During the Third Reich, Weimar's National Theater, which had once presented the greatest works in the German canon, stooped to play host to the keepers at Buchenwald, offering them light entertainment in the form of operettas like Franz Lehar's Land of Smiles, while the librettist of that work, Fritz Löhner-Beda, was imprisoned in the camp nearby, writing the lyrics for the astonishing Buchenwaldlied (Buchenwald song) for his fellow inmates. https://en.wikipedia.org/wiki/Fritz_L%C3%B6hner-Beda
Many years later, after a screening in Santa Fe of Marc Neikrug's poignant musical drama Through Roses, about a violinist who had survived Auschwitz, I heard the song for the first time when an old man in the front row stood up and sang it. By the time he finished, we were all in Buchenwald somehow, the intervening years and separations of individual destiny evaporating, just as they had for the violinist in the film.
The Fifties in America could be called the Years of Silence. No one spoke of the Nazi genocide, it wasn't taught in schools, and the words Shoah and Holocaust had yet to join common parlance. The extermination of the Jews by the Third Reich, so sensationally reported immediately after the liberation of the camps, had slipped into oblivion, remembered only by those most affected, the survivors themselves and their families.
I first learned of the Shoah from Leon Uris's novel Exodus, which I read in high school in 1960. It would be another ten years before the Holocaust began to take hold in the American consciousness, gaining momentum as the years have gone by.
My own father, an otherwise lively storyteller, never told war stories and disapproved of those who did. After he died in 1971, I found a shoe-box full of snapshots of Buchenwald, tucked away in a cupboard in our library. The significance of those photos would not become apparent for another twenty years, when, exactly 50 years after the liberation of Buchenwald, I saw him by chance on German television, showing a French general around the camp, a month after it had been liberated.
The ensuing sadness that he'd never told me anything about that time was juxtaposed with my memory of Buchenwald survivor Elie Wiesel, with whom I once had an intense philosophical conversation about belonging. The two men breathing the same air within a few weeks in history seemed like an event of personal synchronicity.
On a day off from Wagner, I decided to visit Schloss Tonndorf , the castle on a high plateau a few miles from Weimar where my father and his men resided for two months at the end of the war in 1945. During that time, according to the Battle Book of Division Artillery, it developed into a community that boasted of ‘a laundry, a radio repair service, a tailor shop, a dry cleaning agency, a post exchange, a movie house, a beer garden, a newspaper, a baseball diamond, a military government, a police force, a photo laboratory, a ballroom, and an airport.' And, to go with that diamond, a baseball team called Riley's Red Raiders. A pop-up small town of men waiting to go home, grateful that the war was over. http://www.schloss-tonndorf.de/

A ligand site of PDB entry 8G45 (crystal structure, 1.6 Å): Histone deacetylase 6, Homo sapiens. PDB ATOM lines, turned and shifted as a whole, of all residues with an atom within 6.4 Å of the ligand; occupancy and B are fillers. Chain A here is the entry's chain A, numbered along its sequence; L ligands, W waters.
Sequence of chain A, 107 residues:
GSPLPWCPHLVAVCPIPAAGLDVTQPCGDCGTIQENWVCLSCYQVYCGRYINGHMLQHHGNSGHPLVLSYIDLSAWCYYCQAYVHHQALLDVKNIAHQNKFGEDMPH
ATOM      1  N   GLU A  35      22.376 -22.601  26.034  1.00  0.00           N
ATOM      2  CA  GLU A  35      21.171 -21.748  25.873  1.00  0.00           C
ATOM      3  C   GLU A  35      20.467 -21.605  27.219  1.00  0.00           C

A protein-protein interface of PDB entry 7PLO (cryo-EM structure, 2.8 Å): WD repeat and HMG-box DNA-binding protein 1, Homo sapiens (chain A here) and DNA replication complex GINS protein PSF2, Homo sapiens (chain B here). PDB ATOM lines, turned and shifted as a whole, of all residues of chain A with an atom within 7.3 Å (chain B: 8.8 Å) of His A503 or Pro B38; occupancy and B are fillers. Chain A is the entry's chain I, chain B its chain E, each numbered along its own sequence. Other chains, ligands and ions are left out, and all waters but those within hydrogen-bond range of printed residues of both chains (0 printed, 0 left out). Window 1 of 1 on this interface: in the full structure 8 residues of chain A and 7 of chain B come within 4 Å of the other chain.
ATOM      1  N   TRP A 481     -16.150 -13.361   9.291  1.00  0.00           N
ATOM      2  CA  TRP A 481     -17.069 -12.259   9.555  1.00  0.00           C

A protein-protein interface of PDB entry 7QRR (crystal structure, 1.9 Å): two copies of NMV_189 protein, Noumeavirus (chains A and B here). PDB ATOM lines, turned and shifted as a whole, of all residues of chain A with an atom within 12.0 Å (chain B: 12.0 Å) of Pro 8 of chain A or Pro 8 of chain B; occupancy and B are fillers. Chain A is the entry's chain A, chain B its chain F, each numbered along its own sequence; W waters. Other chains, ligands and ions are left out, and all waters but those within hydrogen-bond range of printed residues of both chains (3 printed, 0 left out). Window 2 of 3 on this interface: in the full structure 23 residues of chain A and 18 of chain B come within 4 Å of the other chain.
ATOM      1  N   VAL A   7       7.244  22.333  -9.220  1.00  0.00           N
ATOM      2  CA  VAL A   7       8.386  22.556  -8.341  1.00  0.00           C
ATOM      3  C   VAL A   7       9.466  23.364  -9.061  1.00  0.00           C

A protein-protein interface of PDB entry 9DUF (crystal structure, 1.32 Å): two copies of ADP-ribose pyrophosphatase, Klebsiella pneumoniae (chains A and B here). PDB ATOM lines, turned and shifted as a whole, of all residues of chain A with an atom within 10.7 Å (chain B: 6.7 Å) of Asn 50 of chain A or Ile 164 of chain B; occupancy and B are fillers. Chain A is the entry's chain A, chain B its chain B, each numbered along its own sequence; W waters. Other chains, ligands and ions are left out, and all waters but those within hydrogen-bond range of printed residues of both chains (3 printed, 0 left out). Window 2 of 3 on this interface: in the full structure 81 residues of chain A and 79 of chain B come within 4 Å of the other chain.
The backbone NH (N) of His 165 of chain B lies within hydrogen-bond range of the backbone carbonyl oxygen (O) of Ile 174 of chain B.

After driving the rutted dirt road up to the castle, I soon learned that it was once again a community, now a utopian new-age commune devoted to ecological principles and peaceful co-existence. Thirty like-minded souls each paid 10,000 Euros to buy the castle in 2005. Now it produces honey, elderberry champagne, and bio milk products, offers classes in yoga, and puts on arts festivals. The only trace of my father's sojourn there was a photo pinned to its community bulletin board, with him and his men in the courtyard saluting the American flag.
Weimar has never been more beautiful than it is today, but its beauty is tragic, forever scarred by loss of innocence. The spirit of Weimar has been embalmed, the good along with the bad, in a town that has become a museum and no longer resonates in the modern world. In 2008 Johann Sebastian Bach was officially pardoned by the nominal Prince of Saxe-Weimar-Eisenach. A few wrongs can be made right, but most are permanent stains that will live on in perpetuity.
What can tiny Weimar tell the vast United States of America? That no society, however enlightened, principled or idealist, is immune to the forces of darkness, as we are now reminded by the Washington Post's new slogan, ‘Democracy dies in darkness'.
In 1968, at a party at the Architectural League in New York, the widow of Bauhaus member László Moholy-Nagy told me that America was becoming just like Germany in 1933. ‘Wrong,' I countered, ‘It could never happen here.' Or could it?